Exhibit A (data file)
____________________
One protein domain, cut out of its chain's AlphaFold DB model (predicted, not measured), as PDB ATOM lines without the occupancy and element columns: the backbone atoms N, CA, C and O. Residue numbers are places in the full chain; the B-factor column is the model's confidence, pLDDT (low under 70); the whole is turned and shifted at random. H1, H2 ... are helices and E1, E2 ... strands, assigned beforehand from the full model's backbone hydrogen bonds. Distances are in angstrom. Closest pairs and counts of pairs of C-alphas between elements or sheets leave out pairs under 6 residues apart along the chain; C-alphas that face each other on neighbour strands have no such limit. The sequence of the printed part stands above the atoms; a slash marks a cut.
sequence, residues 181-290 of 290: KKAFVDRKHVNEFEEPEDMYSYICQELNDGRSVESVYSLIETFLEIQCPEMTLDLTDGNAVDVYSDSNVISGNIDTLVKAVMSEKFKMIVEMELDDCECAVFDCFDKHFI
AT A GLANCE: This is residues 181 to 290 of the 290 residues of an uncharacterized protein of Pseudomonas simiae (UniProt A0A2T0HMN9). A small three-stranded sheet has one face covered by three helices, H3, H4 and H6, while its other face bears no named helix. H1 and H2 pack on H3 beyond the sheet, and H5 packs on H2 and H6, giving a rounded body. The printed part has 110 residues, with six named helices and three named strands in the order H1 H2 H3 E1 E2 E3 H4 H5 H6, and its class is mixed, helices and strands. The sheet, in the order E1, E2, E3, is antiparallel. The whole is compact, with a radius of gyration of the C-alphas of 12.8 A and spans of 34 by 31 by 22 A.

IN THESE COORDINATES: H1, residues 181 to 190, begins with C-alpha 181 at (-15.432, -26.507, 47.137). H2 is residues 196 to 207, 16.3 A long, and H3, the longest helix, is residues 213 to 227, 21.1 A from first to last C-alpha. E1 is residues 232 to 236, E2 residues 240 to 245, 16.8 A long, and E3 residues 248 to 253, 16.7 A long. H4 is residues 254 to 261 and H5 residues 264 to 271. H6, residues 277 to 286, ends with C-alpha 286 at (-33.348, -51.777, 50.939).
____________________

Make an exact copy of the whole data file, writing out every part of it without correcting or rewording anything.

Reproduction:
One protein domain, cut out of its chain's AlphaFold DB model (predicted, not measured), as PDB ATOM lines without the occupancy and element columns: the backbone atoms N, CA, C and O. Residue numbers are places in the full chain; the B-factor column is the model's confidence, pLDDT (low under 70); the whole is turned and shifted at random. H1, H2 ... are helices and E1, E2 ... strands, assigned beforehand from the full model's backbone hydrogen bonds. Distances are in angstrom. Closest pairs and counts of pairs of C-alphas between elements or sheets leave out pairs under 6 residues apart along the chain; C-alphas that face each other on neighbour strands have no such limit. The sequence of the printed part stands above the atoms; a slash marks a cut.
sequence, residues 181-290 of 290: KKAFVDRKHVNEFEEPEDMYSYICQELNDGRSVESVYSLIETFLEIQCPEMTLDLTDGNAVDVYSDSNVISGNIDTLVKAVMSEKFKMIVEMELDDCECAVFDCFDKHFI
AT A GLANCE: This is residues 181 to 290 of the 290 residues of an uncharacterized protein of Pseudomonas simiae (UniProt A0A2T0HMN9). A small three-stranded sheet has one face covered by three helices, H3, H4 and H6, while its other face bears no named helix. H1 and H2 pack on H3 beyond the sheet, and H5 packs on H2 and H6, giving a rounded body. The printed part has 110 residues, with six named helices and three named strands in the order H1 H2 H3 E1 E2 E3 H4 H5 H6, and its class is mixed, helices and strands. The sheet, in the order E1, E2, E3, is antiparallel. The whole is compact, with a radius of gyration of the C-alphas of 12.8 A and spans of 34 by 31 by 22 A.

IN THESE COORDINATES: H1, residues 181 to 190, begins with C-alpha 181 at (-15.432, -26.507, 47.137). H2 is residues 196 to 207, 16.3 A long, and H3, the longest helix, is residues 213 to 227, 21.1 A from first to last C-alpha. E1 is residues 232 to 236, E2 residues 240 to 245, 16.8 A long, and E3 residues 248 to 253, 16.7 A long. H4 is residues 254 to 261 and H5 residues 264 to 271. H6, residues 277 to 286, ends with C-alpha 286 at (-33.348, -51.777, 50.939).